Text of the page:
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Bringing the Suspense

By Austin S. Camacho

The end of the Cold War didn’t extinguish readers’ appetites for fast-paced stories of tension-packed international action and ingenious political intrigue. Humphrey Hawksley presents one good way to feed that hunger with his latest novel, MAN ON EDGE.

The story starts when a senior Russian naval officer contacts his niece, Carrie Walker, claiming to have vital information he’s willing to share with the West. She goes to Moscow, undercover, to meet him—but things go disastrously wrong. Stranded and on the run, she turns to her former fiancé, Rake Ozenna, for help.

Ozenna is an impressive figure. An Army officer who has proved his mettle in Afghanistan, Iraq, and Syria, Hawksley says he retains the leathered, untamed look from growing up on one of Alaska’s remotest islands. You won’t find him at a cocktail party, but you might meet him at a military reception.

“He would listen and ask questions,” Hawksley says, “revealing little about himself. He is not ashamed or secretive. He sees others as more important than him because they hold information he does not have. Instilled from childhood is a truth that the more you know about the environment around you the more secure you will be and the more able to help others.”

Rake doesn’t see himself as a hero, but the Army does, and for a while used him as a poster boy, putting him on panels and sending him to lecture at the War College. But among the suits and pressed uniforms he was too unpolished.

Great writers know that a great hero needs a great villain to test him. The driving villain in MAN ON EDGE is Colonel Ruslan Yumatov, the son of a steel worker who lost his job during the privatizations of the 1990s. Yumatov loathes the oligarchs who stole Russia’s industries and impoverished its workers, but understands the game.

Hawksley dog sleds on the Norway-Russia border for research on MAN ON EDGE.

“He married into an influential family of St. Petersburg academics and has risen to be the confidante of some of the most powerful figures in Russia,” Hawksley says. “He is a member of a little-known military unit, Zaslon, which translates as the Screen.

“Yumatov is determined to restore Russia’s dignity. Having seen the careful step-by-step approach of the Putin years, he is convinced that Russia will only prevail if it delivers a threat at an unimaginable level, something that destroys the very fabric that gives America and its corrupt Western allies their strength.”

Lots of fictional American operatives are battling Russian spies, but what distinguishes Hawksley’s work is his insider knowledge. After many years as a foreign correspondent, he has gotten to know people working in the world of intelligence and defense, both senior leaders and people in the field.

Hawksley on Rake Ozenna’s home island of Little Diomede, located in the Bering Strait between Alaska and Russia.

“Much has evolved since the days of John le Carré and the clarity of the Cold War,” Hawksley explains. “Private contractors now mingle with government officials. Loyalty to country is mixed with global issues such as trade and terrorism. I hope to bring some of that authenticity into the storytelling, coupling it with a unique lead character and little-known settings that bookend Moscow’s expansion into a new theater of superpower rivalry, the High North and the Arctic.”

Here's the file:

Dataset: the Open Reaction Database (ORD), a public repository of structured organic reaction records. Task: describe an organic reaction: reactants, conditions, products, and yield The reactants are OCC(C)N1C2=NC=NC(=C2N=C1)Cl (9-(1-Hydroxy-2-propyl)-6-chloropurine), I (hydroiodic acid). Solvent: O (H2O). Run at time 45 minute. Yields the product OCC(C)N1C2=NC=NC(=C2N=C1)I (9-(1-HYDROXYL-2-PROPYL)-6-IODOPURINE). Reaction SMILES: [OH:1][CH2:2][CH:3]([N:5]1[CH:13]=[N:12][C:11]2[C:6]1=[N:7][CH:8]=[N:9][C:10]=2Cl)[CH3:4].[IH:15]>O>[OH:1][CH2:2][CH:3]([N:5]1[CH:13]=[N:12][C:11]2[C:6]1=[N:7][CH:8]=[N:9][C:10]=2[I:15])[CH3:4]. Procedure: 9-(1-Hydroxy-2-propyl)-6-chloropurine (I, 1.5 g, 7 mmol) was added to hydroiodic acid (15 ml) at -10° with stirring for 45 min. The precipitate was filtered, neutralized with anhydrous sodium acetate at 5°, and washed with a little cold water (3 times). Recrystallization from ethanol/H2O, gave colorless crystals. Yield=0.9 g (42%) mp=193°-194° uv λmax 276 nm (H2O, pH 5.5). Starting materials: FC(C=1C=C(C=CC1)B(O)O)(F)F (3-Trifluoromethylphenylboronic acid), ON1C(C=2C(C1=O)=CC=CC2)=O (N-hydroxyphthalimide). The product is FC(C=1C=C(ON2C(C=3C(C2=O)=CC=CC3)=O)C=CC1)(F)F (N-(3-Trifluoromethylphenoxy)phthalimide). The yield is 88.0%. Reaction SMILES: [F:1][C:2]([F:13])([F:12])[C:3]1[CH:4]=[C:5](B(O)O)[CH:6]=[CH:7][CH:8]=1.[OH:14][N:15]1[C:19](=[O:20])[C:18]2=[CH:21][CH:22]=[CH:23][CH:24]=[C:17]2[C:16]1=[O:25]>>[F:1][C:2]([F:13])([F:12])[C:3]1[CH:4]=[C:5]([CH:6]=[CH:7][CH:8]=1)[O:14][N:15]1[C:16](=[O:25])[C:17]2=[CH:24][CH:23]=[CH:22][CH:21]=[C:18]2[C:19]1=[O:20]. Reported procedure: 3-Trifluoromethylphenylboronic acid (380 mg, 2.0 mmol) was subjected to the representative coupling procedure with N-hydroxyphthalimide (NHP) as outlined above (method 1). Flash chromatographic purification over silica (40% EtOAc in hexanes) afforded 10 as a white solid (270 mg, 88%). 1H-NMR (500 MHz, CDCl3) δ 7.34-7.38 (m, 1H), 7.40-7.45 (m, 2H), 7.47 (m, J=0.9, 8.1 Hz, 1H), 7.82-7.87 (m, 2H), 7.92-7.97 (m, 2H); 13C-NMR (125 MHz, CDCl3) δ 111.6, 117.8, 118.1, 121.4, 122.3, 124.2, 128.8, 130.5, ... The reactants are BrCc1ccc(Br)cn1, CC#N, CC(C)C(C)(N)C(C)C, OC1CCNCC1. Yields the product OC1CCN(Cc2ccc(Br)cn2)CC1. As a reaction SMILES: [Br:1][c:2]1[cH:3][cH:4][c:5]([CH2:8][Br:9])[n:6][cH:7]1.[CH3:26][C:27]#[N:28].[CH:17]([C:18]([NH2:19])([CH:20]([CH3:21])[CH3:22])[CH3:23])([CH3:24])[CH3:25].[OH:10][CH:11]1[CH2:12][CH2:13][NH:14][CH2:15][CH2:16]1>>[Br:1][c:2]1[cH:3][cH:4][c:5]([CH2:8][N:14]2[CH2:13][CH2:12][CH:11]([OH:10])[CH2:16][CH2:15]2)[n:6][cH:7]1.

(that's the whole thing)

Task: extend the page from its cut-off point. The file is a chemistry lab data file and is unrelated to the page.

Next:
The settings Hawksley uses are not often seen in fiction, and he admits he chose them partly due to a lucky coincidence. Around the time of the Ukraine crisis in 2015, he was reporting for the BBC from Rake’s home.

Hawksley with islanders from Little Diomede. As of the last census in 2010, the Alaskan island’s population stood at 115.

“I wanted to see exactly where these two superpowers came face to face. Little Diomede, a civilian village of fewer than 100 people, is barely two miles across the water from Big Diomede, which is a Russian military base. The border runs between them. From that rugged, tough, and generous community, I drew my hero, Rake Ozenna, and wrote Man On Ice.”

For the second in the series, MAN ON EDGE, Rake needed a similarly remote, tense, and environmentally challenging area. Hawksley chose the Norway-Russian border—Russia’s frontier with NATO.

Reviewers agree that Hawksley gets high marks for bringing the suspense. He says the biggest challenge to establishing and maintaining a high level of tension is knowing when to hold back and when to reveal.

Humphrey Hawksley

“An excellent editor of a previous thriller impressed upon me to keep up a narrative powered by unanswered questions,” Hawksley says, “so that the mystery and the contest run in parallel. The mystery should always remain paramount, delivering that final twist of the plot in the last paragraph if you can manage it. The reader turns pages to know how the bomb will be stopped. But the real satisfaction comes after that, learning why or how it was planted in the first place. It’s also about setting up with compelling characters and an array of intriguing elements which seem unconnected, yet the reader knows they must be. I become indecisive and anxious about reveals. You never know how right you have got it and you can always make it better.”

And it doesn’t appear that Rake’s life will be getting any less tense or suspenseful. A third Rake Ozenna thriller will hit bookstores next year. It begins around Little Diomede when an agent crosses from Russia, and the action takes Rake to the remote mountains of Europe.

But before that, you should treat yourself to MAN ON EDGE to sample a thriller that will remind you of the best Cold War spy fiction.


Austin Camacho
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